The ThL W1 is dual-core 4.3 inch Android 4.0 Ice Cream Sandwich based device with an 8 megapixel camera, 3G, GPS and dual SIM support. At its heart is the 1GHz dual-core, Cortex A9 based MT6577 CPU which incorporates a PowerVR SGX531 GPU. A 1GHz dual-core CPU isn’t a record breaking power house and the SGX531 is a lesser known sibling of the SGX535 (which is found in chips like Apple’s A4 or quite a number of Intel’s Atom chips), however the device performs well for an entry level smartphone and during my tests, CPU performance was never an issue.
For those who like the numbers, the full specification is:
- 4.3 inch, 960×540, 5 point multi-touch capacitive display
- MT6577 Dual core, 1GHz CPU + PowerVR SGX531 GPU
- 1GB RAM
- 8 Megapixel Rear Camera + 0.3 Megapixel Front-Facing Camera
- 4GB internal flash and micro SD card slot that supports up to 32GB
- Dimensions: 126 x 61 x 10mm (L x W x D)
The phone is easy to hold, has good sound quality from a fairly powerful speaker on the back and the back battery cover isn’t a fingerprint magnet. I placed the phone next to a HTC One S and listened to some music. Two things are noticeable, first the sound is on par with the One S when using the external speaker, maybe slightly more “tinny”. Secondly the W1 is thicker. I didn’t really notice it when using the device, but when laid next to the HTC One S its thickness can be clearly seen. The One S is 7.8 mm thick, the Samsung Galaxy S3 is 8.6 mm and the W1 comes in at 10mm. So we are talking about 1.5 to 2.2 mm thicker than some of the leading phones. The iPhone 3GS was 12.3 mm, so 10mm isn’t bad, but it just isn’t as thin as others on the market today.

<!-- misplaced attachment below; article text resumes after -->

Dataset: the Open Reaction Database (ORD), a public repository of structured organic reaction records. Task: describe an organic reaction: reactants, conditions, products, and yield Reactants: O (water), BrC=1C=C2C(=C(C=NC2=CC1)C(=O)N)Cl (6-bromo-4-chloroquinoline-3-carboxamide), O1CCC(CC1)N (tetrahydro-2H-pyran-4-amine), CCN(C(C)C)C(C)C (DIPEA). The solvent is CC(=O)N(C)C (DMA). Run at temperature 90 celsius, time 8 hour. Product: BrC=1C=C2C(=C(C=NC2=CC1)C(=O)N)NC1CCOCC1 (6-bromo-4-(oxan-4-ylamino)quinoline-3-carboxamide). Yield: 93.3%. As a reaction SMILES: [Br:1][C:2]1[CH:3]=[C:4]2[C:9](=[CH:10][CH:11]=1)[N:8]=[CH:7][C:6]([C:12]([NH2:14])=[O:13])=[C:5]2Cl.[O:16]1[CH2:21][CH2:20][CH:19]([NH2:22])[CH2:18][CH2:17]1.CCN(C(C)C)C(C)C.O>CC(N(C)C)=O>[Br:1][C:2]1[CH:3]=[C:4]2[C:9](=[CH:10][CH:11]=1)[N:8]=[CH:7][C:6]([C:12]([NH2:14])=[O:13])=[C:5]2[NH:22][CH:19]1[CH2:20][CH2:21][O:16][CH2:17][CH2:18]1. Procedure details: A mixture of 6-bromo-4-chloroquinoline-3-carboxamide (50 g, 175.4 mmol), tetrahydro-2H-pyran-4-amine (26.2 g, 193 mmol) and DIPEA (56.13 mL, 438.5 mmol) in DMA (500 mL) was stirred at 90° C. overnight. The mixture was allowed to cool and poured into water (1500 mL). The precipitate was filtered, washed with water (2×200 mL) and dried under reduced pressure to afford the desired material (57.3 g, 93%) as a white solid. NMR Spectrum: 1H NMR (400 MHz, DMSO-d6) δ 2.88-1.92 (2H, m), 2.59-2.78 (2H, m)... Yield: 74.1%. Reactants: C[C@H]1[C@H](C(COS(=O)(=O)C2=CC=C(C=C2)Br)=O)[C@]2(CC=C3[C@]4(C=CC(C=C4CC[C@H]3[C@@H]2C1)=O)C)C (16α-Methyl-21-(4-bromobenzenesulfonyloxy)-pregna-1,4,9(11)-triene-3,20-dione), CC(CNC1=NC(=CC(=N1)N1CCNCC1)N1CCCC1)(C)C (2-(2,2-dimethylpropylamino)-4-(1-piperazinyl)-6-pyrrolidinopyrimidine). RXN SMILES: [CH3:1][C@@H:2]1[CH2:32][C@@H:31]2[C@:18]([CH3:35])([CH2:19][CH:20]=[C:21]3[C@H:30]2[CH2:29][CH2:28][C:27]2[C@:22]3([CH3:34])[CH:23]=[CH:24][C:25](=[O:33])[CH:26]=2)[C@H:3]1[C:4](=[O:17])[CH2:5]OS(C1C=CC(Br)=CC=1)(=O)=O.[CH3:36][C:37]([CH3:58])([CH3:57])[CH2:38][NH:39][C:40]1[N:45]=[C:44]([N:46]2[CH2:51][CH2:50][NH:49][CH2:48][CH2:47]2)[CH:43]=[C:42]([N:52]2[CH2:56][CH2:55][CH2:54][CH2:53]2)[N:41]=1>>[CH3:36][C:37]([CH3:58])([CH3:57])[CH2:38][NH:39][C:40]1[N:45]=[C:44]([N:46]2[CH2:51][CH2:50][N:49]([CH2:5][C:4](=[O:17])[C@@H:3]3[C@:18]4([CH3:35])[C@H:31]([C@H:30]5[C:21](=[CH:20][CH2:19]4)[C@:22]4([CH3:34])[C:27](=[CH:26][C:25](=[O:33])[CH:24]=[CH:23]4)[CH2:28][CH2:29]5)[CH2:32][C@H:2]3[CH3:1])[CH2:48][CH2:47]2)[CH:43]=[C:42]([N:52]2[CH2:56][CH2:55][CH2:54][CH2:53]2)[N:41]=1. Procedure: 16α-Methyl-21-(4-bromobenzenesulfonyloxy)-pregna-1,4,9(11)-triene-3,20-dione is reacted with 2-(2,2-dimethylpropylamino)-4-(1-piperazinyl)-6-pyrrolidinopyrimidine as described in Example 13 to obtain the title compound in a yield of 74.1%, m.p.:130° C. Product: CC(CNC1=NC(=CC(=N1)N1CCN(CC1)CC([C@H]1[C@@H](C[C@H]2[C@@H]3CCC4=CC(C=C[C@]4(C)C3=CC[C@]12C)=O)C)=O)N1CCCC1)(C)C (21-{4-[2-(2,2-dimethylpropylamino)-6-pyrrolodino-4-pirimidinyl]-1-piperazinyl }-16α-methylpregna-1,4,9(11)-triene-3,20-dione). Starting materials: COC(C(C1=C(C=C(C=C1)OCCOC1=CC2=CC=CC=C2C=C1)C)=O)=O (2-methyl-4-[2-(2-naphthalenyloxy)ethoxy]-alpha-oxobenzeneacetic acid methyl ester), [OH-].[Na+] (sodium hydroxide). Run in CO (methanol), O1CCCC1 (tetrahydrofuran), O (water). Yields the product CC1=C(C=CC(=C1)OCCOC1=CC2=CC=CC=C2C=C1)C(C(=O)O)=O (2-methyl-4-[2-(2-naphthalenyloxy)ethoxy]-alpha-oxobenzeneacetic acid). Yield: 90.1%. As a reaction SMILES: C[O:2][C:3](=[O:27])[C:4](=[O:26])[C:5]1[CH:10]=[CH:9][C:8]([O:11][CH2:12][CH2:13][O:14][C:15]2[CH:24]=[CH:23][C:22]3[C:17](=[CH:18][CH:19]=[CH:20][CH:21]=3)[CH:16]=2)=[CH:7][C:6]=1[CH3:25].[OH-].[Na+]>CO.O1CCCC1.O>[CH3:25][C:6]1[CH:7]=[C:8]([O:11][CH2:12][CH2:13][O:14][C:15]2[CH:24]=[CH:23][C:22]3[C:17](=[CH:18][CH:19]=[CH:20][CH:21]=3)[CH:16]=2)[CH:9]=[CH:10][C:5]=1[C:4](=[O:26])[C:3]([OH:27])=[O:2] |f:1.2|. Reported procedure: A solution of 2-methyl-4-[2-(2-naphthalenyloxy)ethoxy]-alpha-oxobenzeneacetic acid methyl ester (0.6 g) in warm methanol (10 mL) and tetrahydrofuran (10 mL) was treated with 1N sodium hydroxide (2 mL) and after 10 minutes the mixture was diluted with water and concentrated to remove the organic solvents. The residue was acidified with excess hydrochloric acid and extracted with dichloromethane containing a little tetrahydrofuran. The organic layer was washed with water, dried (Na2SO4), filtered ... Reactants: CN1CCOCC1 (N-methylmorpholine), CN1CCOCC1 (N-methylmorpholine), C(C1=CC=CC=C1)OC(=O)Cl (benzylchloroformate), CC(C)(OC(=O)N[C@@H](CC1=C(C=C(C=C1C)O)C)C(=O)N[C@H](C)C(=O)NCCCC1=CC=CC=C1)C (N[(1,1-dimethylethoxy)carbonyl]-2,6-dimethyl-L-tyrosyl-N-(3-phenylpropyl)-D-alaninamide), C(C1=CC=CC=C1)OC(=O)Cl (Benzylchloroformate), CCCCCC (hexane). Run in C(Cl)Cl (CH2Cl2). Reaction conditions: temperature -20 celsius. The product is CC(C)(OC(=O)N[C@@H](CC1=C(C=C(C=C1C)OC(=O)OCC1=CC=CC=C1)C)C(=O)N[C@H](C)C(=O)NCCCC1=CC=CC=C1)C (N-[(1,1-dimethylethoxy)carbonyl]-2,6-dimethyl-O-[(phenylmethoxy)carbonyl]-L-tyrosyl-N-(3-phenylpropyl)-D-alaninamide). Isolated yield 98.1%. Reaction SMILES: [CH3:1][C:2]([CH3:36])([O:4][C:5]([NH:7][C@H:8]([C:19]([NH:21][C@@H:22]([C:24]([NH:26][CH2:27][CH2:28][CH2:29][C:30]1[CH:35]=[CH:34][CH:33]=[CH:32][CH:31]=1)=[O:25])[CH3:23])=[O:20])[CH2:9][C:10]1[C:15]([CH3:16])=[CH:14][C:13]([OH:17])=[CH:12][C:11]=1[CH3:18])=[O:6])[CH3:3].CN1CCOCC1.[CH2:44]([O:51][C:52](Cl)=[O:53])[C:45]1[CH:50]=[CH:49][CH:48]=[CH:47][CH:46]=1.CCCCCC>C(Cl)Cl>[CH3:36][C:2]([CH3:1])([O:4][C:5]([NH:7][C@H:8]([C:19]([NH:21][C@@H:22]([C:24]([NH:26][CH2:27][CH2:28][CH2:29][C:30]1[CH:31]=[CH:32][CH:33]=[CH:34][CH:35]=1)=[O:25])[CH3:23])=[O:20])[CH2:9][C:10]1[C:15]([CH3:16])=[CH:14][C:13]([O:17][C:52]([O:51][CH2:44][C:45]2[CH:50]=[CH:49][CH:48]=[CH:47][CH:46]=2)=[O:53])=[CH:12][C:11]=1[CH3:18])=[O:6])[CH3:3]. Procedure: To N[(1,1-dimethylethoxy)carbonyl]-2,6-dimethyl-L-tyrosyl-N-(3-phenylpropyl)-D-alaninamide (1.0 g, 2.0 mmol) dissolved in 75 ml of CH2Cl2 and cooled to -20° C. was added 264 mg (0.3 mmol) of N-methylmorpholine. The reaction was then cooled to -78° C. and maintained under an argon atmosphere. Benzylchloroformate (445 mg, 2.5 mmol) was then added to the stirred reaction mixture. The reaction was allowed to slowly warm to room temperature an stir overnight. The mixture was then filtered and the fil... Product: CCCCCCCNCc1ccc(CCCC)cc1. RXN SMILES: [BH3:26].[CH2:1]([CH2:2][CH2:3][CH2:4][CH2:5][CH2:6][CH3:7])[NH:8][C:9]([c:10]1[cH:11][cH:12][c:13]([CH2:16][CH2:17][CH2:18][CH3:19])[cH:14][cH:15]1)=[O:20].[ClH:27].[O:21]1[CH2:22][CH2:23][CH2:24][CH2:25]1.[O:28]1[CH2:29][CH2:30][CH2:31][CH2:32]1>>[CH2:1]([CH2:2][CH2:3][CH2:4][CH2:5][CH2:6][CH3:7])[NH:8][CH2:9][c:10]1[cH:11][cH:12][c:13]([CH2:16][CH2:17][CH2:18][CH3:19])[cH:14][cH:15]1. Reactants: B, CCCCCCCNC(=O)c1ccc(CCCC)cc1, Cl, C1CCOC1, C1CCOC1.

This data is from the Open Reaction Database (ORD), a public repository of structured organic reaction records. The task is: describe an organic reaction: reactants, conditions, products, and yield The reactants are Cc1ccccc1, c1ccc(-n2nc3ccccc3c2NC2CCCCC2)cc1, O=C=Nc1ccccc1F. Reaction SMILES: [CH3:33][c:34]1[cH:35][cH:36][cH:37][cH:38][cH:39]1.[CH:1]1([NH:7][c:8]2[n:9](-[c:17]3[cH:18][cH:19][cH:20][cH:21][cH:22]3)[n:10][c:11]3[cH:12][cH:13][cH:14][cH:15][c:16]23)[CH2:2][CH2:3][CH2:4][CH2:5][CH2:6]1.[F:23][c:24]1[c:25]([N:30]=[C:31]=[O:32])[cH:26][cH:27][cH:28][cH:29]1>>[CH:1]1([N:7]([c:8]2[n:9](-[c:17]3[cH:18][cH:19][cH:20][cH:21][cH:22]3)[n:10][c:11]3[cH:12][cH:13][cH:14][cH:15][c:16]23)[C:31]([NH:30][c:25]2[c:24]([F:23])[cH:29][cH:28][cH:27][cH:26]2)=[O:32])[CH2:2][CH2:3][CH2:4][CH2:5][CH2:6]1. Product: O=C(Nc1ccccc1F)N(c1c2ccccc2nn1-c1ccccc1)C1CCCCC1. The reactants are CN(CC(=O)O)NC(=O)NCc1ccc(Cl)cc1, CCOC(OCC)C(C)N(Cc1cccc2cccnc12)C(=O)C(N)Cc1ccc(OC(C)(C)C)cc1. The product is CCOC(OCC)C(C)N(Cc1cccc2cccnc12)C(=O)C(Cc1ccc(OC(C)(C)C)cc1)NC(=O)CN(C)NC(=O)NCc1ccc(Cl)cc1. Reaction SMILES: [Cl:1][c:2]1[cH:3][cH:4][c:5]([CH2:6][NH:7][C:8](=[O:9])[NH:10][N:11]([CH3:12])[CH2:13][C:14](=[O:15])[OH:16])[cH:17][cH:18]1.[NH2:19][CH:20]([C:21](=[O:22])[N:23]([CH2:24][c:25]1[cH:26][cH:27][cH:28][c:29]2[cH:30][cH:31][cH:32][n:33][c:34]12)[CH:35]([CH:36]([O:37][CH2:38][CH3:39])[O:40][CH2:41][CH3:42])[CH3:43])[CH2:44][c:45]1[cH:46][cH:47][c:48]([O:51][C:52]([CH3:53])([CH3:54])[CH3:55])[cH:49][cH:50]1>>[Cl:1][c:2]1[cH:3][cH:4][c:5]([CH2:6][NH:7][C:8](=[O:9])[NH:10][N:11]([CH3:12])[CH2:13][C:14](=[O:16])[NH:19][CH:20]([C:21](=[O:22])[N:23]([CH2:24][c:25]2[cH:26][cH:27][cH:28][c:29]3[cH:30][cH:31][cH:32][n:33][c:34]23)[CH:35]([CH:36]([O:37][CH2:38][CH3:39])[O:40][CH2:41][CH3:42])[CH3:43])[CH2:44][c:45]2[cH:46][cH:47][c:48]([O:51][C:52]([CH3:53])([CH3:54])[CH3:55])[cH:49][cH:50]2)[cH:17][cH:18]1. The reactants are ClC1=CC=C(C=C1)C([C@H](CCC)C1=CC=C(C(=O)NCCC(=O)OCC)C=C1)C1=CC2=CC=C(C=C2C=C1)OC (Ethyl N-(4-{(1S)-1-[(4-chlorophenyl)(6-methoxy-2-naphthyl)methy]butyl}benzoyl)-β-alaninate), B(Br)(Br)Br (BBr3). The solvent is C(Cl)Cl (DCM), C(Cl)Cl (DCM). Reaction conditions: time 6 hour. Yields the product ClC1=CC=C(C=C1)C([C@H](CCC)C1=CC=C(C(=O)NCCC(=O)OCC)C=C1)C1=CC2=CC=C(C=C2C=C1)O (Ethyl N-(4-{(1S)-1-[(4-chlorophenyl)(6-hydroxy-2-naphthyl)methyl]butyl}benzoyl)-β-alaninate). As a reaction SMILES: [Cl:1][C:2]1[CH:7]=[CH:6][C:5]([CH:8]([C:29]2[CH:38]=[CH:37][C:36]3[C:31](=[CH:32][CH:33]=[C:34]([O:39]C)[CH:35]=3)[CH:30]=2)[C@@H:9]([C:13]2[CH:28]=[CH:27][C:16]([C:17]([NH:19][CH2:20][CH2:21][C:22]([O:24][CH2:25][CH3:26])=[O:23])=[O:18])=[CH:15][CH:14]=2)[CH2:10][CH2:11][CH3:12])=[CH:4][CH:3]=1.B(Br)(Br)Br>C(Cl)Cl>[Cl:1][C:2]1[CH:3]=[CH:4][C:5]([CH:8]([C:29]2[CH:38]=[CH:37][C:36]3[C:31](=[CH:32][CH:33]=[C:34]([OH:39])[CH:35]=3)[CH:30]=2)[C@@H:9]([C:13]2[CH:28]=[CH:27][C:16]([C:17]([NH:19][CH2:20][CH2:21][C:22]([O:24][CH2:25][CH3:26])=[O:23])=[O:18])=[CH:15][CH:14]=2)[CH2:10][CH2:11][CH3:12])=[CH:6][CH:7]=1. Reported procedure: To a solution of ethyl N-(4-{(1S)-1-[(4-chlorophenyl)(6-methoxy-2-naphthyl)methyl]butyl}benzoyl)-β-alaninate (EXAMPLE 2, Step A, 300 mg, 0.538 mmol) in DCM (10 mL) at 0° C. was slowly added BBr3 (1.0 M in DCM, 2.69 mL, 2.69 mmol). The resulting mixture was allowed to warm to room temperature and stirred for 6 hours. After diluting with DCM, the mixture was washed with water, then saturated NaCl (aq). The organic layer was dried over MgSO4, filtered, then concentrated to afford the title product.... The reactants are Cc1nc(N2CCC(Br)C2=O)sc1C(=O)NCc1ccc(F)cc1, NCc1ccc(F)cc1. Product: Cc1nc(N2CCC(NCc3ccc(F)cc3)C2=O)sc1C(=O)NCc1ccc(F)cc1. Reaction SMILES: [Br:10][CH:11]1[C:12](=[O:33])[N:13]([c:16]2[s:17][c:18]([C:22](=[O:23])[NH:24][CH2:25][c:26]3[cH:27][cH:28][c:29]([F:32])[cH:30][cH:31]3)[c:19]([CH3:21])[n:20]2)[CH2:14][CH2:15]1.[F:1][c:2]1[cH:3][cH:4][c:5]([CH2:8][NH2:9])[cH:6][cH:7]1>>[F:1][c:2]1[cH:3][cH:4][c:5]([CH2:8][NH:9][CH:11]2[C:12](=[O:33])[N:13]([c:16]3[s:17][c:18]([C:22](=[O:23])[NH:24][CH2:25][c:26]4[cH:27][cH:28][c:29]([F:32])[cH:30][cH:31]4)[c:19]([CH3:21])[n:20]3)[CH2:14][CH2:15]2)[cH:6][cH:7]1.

In the box the phone comes with two 1550mAh batteries (meaning it is possible can take two fully charged batteries away with you), a USB cable, a USB charger and headphones/hands-free mic. There is also some instructions in English and a free screen protector. Since the phone charges by USB it is possible to charge the phone while in the car and/or have it plugged in if using the GPS a lot.
The phone supports two SIM cards, the first goes into a slot that is situated above the battery and is next to the micro SD slot. The second is actually under the battery – which needs to be removed in order to get the card in. One slot is for 3G comms and the other is for GSM. The GSM slot basically supports any GSM network around the world, while the 3G slots supports WCDMA on 850/2100 MHz. The latter number is the “normal” 3G frequency and should work in most places around the world, however a lot of carriers also use a secondary 3G spectrum range. In Asia this tends to be 850MHz, as supported by the W1, while in Europe it tends to be 900MHz. Both slots are unlocked and will work with any SIM card, contract free. Besides the 3G and GSM support, the W1 has Wi-Fi 802.11 b/g/n, Bluetooth and GPS.
Using the free “Wifi Analyzer” app from the Google Play Store, I compared the Wi-Fi signals strengths of the W1 with a HTC One S. I was surprised to find that the W1 actually had better Wi-Fi reception than the One S and I was able to wirelessly access the Internet from all around the house and outside without any problems. This is a big plus point for the W1 as Chinese phones and tablets have a bad name when it comes to Wi-Fi reception.